After evaluating a first functional prototype, the SeaClear gripper goes into manufacturing to produce a rugged, waterproof version for our trials. This device is designed and implemented by our partners at TUM. This version is decidedly simple for robust operation under harsh conditions and will provide a baseline for comparing its efficiency to upgrades with suction capabilities and other advanced features.

One of the key components of the SeaClear system is the collection basket. It is more efficient if the underwater robots deposit what they collect someplace underwater, and then transfer everything to the shore. The collection basket was developed since the very early moments of the SeaClear project, however constant improvements have been made.

BasketDesign 2

The latest version of the robot has made it even easier for the collection ROV to deposit the litter. Several AR tags have been added in key locations of the basket, so that the robots can identify its position with great accuracy. This is important so that the robots can know, at all times, where to drop the litter. Furthermore, funnel shaped entrances on the side and the top of the basket, allow for an easier entry of the tortuga.

Gripper in Basket

The basket is also equipped with a camera, for easier verification of litter dropoff during the development stages of the project. As it is seen on the image above, the entry points are now equiped with organic bristles that allow the gripper to enter, without letting the litter escape the encasement of the basket.

SeaCat Basket 2

Finally, the top part of the basket was painted in a high contrast colour, so that it is visible from air. This is important in clear water conditions, as the drone of the SeaClear system can help locate the basket, and transmit this information to all the robots of the system. This improved interface was tested during the latest campaign in Marseille and yielded great results. This was also the first time we attached the basket to the back of the SeaCAT, and we tested the Launch And Recovery System (LARS) for the basket.

As we are getting ready for the first demonstration of the SeaClear system in June, we are working on some further minor updates. This is mainly focused on the LARS system so that we can control better the deployment of the basket and ensure a safe approach of the ROVs. As always, stay tuned for updates!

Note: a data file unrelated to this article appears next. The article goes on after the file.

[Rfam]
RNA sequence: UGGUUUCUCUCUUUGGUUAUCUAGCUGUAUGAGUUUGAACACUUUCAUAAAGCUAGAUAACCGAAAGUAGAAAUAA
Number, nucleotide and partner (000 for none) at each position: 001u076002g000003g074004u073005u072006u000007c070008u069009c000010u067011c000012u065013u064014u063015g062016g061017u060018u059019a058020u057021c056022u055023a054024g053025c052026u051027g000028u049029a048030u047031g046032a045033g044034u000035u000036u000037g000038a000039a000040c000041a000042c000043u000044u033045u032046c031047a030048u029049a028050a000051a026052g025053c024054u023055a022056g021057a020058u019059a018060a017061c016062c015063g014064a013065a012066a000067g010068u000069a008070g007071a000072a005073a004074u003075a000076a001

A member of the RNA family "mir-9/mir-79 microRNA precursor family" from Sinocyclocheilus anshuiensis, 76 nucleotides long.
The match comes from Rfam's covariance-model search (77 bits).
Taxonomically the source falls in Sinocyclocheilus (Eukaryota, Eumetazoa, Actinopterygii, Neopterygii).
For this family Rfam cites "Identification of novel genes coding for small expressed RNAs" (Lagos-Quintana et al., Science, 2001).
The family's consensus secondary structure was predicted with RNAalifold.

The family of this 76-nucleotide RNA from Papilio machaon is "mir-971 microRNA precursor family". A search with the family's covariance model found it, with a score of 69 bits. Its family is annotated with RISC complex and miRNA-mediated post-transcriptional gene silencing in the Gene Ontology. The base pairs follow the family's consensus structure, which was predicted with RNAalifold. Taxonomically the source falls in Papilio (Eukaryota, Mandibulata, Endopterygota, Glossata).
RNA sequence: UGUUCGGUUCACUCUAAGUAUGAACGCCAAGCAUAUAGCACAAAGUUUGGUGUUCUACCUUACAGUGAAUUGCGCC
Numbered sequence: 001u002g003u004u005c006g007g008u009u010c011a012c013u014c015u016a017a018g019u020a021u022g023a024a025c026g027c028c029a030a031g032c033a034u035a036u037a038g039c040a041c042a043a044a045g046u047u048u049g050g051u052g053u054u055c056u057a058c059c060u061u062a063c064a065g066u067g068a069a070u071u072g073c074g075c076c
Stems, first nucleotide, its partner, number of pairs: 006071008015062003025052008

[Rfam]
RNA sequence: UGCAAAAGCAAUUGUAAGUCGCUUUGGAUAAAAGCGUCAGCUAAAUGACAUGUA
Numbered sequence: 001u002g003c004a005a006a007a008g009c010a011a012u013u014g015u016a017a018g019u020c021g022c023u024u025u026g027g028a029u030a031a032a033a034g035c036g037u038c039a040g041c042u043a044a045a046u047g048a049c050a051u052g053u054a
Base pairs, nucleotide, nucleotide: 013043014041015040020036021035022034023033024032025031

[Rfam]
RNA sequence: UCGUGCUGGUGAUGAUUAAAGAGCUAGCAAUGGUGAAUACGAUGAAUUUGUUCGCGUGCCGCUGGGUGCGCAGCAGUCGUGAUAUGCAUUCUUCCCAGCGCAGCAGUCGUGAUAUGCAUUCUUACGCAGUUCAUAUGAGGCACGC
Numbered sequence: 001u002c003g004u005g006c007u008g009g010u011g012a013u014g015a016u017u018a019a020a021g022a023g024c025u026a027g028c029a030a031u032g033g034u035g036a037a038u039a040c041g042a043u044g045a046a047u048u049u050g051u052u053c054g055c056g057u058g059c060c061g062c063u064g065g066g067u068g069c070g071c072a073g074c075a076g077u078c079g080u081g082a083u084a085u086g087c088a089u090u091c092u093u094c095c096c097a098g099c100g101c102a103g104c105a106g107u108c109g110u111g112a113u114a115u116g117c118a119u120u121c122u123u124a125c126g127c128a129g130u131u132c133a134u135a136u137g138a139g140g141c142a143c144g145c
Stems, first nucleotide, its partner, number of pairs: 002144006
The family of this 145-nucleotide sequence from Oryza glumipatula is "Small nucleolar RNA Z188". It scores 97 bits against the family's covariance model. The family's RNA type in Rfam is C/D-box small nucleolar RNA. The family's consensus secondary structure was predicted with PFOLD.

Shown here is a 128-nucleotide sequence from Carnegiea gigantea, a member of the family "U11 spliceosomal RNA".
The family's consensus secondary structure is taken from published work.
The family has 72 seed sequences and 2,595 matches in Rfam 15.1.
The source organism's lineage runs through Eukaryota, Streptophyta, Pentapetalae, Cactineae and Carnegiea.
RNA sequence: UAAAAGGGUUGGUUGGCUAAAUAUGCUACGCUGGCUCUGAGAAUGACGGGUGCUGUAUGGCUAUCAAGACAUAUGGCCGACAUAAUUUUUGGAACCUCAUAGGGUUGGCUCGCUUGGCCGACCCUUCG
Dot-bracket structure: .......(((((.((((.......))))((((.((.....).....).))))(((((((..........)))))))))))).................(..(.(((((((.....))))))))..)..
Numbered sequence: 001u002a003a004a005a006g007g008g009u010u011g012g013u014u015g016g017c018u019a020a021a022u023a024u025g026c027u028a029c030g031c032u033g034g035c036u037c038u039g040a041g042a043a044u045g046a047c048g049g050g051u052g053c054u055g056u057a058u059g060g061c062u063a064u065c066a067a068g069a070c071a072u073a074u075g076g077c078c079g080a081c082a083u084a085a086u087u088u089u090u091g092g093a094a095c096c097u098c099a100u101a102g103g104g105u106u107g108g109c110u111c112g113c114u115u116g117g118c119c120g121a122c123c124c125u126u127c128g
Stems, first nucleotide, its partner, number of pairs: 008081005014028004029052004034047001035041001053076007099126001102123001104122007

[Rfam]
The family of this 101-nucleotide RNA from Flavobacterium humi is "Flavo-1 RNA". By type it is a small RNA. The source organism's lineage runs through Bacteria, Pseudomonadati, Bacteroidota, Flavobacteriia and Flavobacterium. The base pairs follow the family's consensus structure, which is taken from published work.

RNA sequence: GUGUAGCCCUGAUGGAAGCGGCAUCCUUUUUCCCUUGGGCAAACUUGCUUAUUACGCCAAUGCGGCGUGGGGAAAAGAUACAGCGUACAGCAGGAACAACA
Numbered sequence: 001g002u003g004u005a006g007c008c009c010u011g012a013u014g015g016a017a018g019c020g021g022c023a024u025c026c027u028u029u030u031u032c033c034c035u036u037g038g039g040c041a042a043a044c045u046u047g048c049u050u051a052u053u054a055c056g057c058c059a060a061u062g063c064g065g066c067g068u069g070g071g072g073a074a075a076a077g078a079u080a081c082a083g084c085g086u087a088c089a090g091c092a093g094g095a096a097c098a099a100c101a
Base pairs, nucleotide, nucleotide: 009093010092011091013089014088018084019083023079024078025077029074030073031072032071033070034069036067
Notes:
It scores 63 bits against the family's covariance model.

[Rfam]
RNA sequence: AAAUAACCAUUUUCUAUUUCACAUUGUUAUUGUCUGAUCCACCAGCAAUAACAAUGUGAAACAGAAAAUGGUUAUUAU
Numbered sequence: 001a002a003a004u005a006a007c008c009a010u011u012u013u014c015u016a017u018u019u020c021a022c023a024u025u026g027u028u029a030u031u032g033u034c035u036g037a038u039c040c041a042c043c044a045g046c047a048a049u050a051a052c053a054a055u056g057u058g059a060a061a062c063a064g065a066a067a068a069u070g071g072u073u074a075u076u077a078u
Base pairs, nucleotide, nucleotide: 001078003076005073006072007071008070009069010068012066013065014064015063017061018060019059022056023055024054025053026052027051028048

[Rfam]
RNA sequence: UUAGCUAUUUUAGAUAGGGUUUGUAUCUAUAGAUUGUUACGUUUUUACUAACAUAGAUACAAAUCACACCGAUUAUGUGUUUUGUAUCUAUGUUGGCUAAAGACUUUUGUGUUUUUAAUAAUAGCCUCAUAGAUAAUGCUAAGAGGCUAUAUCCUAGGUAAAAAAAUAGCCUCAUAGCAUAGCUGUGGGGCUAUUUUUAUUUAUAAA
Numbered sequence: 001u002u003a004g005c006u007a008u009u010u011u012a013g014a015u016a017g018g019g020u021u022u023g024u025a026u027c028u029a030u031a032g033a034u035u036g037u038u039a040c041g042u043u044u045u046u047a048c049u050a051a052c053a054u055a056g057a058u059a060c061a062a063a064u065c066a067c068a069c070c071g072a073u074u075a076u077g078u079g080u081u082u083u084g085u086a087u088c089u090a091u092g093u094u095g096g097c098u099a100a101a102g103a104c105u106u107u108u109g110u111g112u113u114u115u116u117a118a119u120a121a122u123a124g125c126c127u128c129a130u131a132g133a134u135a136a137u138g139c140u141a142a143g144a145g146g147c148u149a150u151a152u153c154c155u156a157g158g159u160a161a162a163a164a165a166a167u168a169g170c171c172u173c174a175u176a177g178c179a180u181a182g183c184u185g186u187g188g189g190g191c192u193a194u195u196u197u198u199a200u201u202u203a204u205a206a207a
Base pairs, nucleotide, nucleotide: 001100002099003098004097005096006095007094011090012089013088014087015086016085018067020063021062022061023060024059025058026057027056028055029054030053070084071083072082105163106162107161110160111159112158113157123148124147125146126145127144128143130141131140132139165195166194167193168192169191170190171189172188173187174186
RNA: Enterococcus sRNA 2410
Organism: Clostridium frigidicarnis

The team at TUM - ITR has developed a prototype of the gripper device for SeaClear. This version is decidedly simple for robust operation under harsh conditions and will provide a baseline for comparing its efficiency to upgrades with suction capabilities and other advanced features. In this video a KUKA iiwa robot is used to simulate the motion of the underwater vehicle the skid and gripper will be attached to. The versatility and robustness of the gripper design is shown by collecting various objects of different shapes and material, from stiff but deformed cans to flexible nets or piles of objects.

13-07-2023 update: You can read about our new and improved gripper design in a separate news item.

As part of the SEACLEAR project, Subsea Tech successfully carried out sea trials to test the deployment of the Tortuga ROV from the SeaCAT USV using its newly developed LARS (Launch And Recovery System)


The test took place at the Port de l'Estaque in Marseille. It takes about 30 seconds for each phase deployment and recovery. At the time we can deploy one robots as we have only one LARS fitted on the USV, but multiple units can be fitted on the SeaCAT so that we can deploy the whole range of robots needed for the final SEACLEAR system. We are also happy to see the SeaCAT wearing its new colours.

This project has received funding from the European Union’s Horizon 2020 research and innovation programme under grant agreement No. 871295.

The SEACLEAR project spans four years, running from January 1st, 2020 to December 31st, 2023.